The sight of drivers fighting on the road after an accidental collision is a common sight in Nigeria. But there should not be any fight if they are well informed. To start with, the Motor Vehicles (Third Party) Insurance Act of 1945, which took effect from 1st April 1950, makes it an offence for anybody to use a motor vehicle on the road (road here means any road to which members of the public have access) without having in place the minimum Motor (Third Party) Insurance to cover the motorist against liabilities arising from third party bodily injuries or death. The Insurance Act of 2003 added third party property damage to the tune of N1 million. So if you are the party at fault in an accident, your insurance policy should cover you to the tune of N1 million for damage to the other party’s vehicle. But that is not our area of focus today. Our focus is the punishment for the violation of these policies, which are termed criminal offences.
There are millions of motorists carrying fake motor insurance certificates or having no certificate, which all boil down to absence of motor insurance. And it is very easy to find out. All that is needed is to use the registration number of the vehicle to check the insurance status in the Nigeria Insurance Industry Database (NIID). If the insurance details of the vehicle are not there, it is likely the vehicle is uninsured. The penalty for putting your vehicle on the road without insurance is N250,000 fine or one year jail term or both. So, if you damage the vehicle of an informed person and decide to do gragra (become aggressive or violent), you can actually go to jail or pay a fine.
Section 64 of the Insurance Act of 2003 also deals with another compulsory insurance, Builders Liability Insurance. The section requires every owner or contractor of a building under construction with more than two floors to have in place an insurance policy to cover his legal liability to third parties for bodily injuries, death and property damage for construction incidents caused by the negligence of the policyholder or that of anyone acting on his behalf such as contractors, subcontractors, servants or agents. The penalty for non-compliance, if convicted, is a fine of N250,000 or three years imprisonment or both. The building may also be sealed or demolished.
Also, Section 65 of the Insurance Act deals with another compulsory insurance, Occupiers Liability Insurance. This insurance requires the owner or occupier of every public building to be insured against liability for loss or damage to property, death or bodily injury of third parties or any user of the building caused by fire, earthquake, storm, flood or collapse of the building. For the purpose of this insurance, public building “includes a tenement house, hostel, a building occupied by a tenant, lodger or licensee and any building to which members of the public have ingress and aggress for the purpose of obtaining educational or medical service, or for the purpose of recreation or transaction of business.” “An occupier or owner of premises who is in default of this section commits an offence and is liable on conviction to a fine of not more than N100,000 or to imprisonment for one year or both.” Surprisingly, this insurance, though compulsory, has a very low patronage. A professional colleague once told me that he has not transacted a single occupiers liability insurance business in his 25 years of practice!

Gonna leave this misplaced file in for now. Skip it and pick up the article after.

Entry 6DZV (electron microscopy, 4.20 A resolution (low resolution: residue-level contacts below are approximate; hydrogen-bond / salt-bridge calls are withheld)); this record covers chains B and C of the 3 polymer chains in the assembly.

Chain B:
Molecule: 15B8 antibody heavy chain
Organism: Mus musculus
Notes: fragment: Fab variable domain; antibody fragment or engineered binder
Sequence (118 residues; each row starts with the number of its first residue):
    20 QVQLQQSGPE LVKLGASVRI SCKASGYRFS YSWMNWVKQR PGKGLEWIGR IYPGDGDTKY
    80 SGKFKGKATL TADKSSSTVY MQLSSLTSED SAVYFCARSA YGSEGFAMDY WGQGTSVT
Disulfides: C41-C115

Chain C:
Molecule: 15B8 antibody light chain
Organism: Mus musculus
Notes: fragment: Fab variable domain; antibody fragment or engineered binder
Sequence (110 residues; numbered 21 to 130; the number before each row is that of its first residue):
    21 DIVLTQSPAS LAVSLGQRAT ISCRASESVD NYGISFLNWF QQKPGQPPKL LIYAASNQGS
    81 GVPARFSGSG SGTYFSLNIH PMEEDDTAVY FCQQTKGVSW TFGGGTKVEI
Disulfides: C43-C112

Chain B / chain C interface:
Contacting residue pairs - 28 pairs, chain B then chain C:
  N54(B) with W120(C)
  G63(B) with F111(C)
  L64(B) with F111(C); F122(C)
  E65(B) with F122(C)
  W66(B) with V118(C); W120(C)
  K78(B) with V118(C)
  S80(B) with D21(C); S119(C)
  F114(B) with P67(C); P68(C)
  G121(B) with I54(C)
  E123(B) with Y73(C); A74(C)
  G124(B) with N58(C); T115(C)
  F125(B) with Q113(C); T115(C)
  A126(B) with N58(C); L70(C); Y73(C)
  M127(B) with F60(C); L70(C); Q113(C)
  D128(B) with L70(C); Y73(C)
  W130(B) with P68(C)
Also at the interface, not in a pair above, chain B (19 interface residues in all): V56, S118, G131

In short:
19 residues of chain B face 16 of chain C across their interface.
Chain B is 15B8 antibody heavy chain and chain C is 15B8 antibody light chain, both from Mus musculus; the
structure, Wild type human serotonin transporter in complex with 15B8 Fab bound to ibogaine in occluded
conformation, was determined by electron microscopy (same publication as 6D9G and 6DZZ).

Employee Group Life Insurance is another compulsory insurance. The Pension Act of 2004, as amended in 2014, made Group Life Insurance compulsory for all establishments and companies in Nigeria with three or more employees. The act has various penalties for non-compliance and some of the penalties are very stiff.
Finally, we have the Health Care Professional Indemnity Insurance. Section 45 of the Nigerian Health Insurance Act of 1999 makes it mandatory for health care providers (medical centres, institutions and professionals) to have in place a professional indemnity cover from an insurance company approved by the Council. The law defines a health care provider as any registered government or private healthcare practitioner and hospital or maternity centre. Failure to comply will result in the revocation of the permit of the medical institution; also the offender will be prosecuted for involuntary murder.
Many people do not know that non-compliance with these compulsory insurances can send them behind bars or make them ex-convicts. If the person is someone aspiring for a political office, that will be catastrophic. It is easy to feel that “this is Nigeria, I can always find my way around it.” That is true, but if you meet a more determined or better connected person, who is out for mischief, or a political opponent, the story will be different. Some of these insurance are as cheap as N5,000 per annum. Do not be caught on the wrong side of the law, comply with compulsory insurances.